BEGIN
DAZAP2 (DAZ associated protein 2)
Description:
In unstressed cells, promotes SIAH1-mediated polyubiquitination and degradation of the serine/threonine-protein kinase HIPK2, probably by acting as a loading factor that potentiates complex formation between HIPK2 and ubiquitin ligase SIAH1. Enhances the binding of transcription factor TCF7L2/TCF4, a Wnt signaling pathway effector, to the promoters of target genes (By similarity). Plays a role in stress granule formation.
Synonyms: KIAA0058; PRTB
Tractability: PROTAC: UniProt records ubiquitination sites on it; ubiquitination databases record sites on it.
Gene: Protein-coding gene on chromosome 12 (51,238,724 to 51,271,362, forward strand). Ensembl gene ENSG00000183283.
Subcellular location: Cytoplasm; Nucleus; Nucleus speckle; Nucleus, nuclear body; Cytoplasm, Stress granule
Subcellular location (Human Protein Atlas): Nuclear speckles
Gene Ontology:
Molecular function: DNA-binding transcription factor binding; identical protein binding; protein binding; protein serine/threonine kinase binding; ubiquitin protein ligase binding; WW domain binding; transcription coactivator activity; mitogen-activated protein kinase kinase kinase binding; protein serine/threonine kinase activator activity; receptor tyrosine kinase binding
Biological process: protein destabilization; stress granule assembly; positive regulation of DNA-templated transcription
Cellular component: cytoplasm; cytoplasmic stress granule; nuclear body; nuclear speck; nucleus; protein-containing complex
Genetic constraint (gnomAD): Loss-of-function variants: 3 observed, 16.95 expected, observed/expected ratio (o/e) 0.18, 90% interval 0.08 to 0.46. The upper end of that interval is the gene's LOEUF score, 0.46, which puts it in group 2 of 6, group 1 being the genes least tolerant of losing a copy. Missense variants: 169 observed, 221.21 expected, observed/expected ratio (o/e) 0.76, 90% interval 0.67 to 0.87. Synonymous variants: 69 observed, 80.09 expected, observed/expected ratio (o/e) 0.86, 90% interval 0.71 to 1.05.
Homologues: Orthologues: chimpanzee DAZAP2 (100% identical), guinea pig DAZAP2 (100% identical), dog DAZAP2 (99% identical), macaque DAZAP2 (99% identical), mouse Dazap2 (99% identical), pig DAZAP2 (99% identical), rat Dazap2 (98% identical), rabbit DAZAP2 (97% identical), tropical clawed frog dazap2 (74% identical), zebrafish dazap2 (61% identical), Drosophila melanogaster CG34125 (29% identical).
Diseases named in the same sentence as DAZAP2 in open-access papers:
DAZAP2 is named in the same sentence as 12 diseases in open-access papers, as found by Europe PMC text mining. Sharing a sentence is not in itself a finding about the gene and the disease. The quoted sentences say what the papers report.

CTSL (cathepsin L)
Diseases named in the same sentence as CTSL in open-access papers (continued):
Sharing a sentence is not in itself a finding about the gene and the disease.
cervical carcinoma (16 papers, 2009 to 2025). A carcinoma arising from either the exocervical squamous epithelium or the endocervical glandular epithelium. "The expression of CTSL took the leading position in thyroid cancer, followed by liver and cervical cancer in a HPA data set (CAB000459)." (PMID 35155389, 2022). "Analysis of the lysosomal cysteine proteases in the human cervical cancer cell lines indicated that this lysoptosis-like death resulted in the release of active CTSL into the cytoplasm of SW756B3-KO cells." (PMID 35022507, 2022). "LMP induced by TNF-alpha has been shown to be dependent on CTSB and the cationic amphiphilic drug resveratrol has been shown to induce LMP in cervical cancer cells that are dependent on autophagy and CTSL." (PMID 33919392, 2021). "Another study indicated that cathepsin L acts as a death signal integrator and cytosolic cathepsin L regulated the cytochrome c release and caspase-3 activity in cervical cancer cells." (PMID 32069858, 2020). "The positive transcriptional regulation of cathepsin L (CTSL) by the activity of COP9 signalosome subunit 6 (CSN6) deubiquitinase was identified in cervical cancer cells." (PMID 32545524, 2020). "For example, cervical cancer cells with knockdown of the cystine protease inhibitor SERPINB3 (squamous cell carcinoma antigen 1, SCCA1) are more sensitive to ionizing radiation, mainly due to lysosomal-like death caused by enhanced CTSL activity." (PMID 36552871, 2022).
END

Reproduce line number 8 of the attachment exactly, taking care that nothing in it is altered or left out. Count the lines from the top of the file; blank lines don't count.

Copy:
Subcellular location (Human Protein Atlas): Nuclear speckles